With September ending today, and the Congress leaving Washington, it’s time to lay out the two big themes for the next month.
The first is the election, obviously. No matter how certain people are of the outcome, nobody really has any idea what’s going to happen. And nobody knows at all how various outcomes will affect the market. Will split government actually help the market the way so many expect? We’re sceptical, but who knows. And if the Dems outperform, what does that mean?
The election is November 2, and it just so happens that that’s the day of a two-day FOMC meeting, wherein the next round of QE is expected to commence.
What will that QE look like? Nobody knows for sure, though the latest hint we got from the WSJ is that it will be small and open ended, not some huge $1 trillion scheme — at least not yet.
Uncertainty is always part of the landscape, but it will probably be especially so for the next 30+ days.
Here’s Mike O’Rourke of BTIG on QE expectations:
The market’s expectations for QE2 are currently fairly large due to the weak expectations about prospects for the economy. We are in a data dependent environment. There are only signs of the reflation trade because only certain asset classes are responding. Theoretically, assets like Equities, Gold and Crude should rise. Bonds will have a bid near term, pushing yields lower as players try to get ahead of the Fed. The Dollar should suffer as the monetary base is expanded in hopes of an expanding money supply. Since the August 10th course reversal, Gold has rallied 8.5%, the 10 year yield has dropped 25 basis points and the Dollar index has lost 2.5%. Those are all acting as one might expect in a reflationary environment. Equities have gained 2.1%, they are up but not even enough to offset the losses of the Dollar.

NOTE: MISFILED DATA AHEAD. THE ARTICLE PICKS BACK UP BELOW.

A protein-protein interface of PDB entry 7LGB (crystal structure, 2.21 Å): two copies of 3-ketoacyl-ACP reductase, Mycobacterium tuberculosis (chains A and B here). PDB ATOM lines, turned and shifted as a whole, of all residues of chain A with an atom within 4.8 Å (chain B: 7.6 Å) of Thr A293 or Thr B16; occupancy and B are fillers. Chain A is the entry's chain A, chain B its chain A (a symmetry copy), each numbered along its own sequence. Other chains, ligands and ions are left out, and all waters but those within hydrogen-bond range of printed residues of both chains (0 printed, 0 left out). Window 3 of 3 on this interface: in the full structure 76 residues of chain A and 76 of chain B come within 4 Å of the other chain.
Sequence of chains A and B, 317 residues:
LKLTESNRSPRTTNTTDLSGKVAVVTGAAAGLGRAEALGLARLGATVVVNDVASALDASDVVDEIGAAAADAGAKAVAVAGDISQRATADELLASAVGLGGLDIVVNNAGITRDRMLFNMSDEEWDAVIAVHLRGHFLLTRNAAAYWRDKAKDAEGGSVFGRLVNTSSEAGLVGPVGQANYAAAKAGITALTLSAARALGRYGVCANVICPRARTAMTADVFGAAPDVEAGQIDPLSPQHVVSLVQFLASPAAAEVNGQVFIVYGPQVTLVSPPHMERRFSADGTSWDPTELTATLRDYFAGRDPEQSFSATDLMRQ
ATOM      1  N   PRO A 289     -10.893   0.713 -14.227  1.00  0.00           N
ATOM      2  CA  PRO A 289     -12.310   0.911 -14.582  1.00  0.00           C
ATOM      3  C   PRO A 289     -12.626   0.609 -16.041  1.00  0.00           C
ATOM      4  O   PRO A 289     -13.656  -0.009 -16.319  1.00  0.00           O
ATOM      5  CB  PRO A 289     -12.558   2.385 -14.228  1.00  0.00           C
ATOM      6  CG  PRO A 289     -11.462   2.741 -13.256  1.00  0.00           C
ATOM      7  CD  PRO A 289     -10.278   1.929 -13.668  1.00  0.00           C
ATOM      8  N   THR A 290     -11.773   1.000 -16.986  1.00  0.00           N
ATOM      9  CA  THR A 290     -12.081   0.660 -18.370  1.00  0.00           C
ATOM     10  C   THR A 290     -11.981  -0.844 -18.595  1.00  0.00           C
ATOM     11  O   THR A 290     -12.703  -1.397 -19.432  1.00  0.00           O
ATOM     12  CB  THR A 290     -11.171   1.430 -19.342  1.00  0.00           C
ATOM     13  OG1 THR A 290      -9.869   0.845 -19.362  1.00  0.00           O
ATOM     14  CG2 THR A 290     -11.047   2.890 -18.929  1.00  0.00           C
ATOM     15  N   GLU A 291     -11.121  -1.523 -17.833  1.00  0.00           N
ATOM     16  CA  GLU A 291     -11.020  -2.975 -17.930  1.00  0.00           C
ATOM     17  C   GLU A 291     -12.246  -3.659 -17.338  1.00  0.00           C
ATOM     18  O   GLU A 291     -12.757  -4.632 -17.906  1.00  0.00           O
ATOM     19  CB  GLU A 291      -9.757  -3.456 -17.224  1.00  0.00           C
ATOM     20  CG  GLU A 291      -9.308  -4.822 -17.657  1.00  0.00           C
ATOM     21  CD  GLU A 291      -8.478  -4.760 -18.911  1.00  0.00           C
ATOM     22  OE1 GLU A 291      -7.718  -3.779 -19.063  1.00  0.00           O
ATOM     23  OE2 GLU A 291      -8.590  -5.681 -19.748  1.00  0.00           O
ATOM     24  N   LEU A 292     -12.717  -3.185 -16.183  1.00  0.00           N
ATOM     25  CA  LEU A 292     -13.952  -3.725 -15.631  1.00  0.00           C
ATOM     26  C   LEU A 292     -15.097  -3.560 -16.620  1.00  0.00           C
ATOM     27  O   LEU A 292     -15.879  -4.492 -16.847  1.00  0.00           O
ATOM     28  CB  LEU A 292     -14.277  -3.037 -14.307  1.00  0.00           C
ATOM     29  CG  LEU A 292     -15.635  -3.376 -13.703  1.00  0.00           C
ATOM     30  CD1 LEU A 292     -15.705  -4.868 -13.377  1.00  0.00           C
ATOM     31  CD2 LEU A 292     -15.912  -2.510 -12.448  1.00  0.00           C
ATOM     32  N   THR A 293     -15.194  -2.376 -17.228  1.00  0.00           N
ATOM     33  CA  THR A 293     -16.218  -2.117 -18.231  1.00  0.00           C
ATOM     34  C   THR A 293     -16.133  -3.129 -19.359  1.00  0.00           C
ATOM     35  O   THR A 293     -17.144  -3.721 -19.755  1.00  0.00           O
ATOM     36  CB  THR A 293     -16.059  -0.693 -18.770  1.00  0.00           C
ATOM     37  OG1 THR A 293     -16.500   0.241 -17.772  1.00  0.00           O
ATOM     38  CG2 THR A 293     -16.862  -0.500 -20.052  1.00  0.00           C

Finally, the missing link is Crude. Even after today’s rally, Crude is down 3% since August 10th. Additionally, the solid performance from Crude today was the result of a fundamental catalyst in the form of DOE inventory data, not reflation. Even if we expect the reflation today, the process should be different than the approach of consistent asset purchases over the span of just over a year. We will describe what we suspect is going on. We know others will have a different view so please take this as simply one opinion. We are of the view that the comfortable reflation trades are being put on in a speculative manner. In this environment, it is easy to justify buying Gold and Treasuries and selling the Dollar, so that is where the speculative momentum is headed. Those are positions that managers can sleep with and are likely getting a little crowded, at least until we see what QE2 really looks like. Stepping into Equities and Crude does not feel as easy or comfortable, therefore, they are not getting the attention. If reflation is the true catalyst behind the action, than Equities and Crude should participate as well. The divergence illustrates that either the three that are working need to consolidate their recent moves or the other two should join the party.
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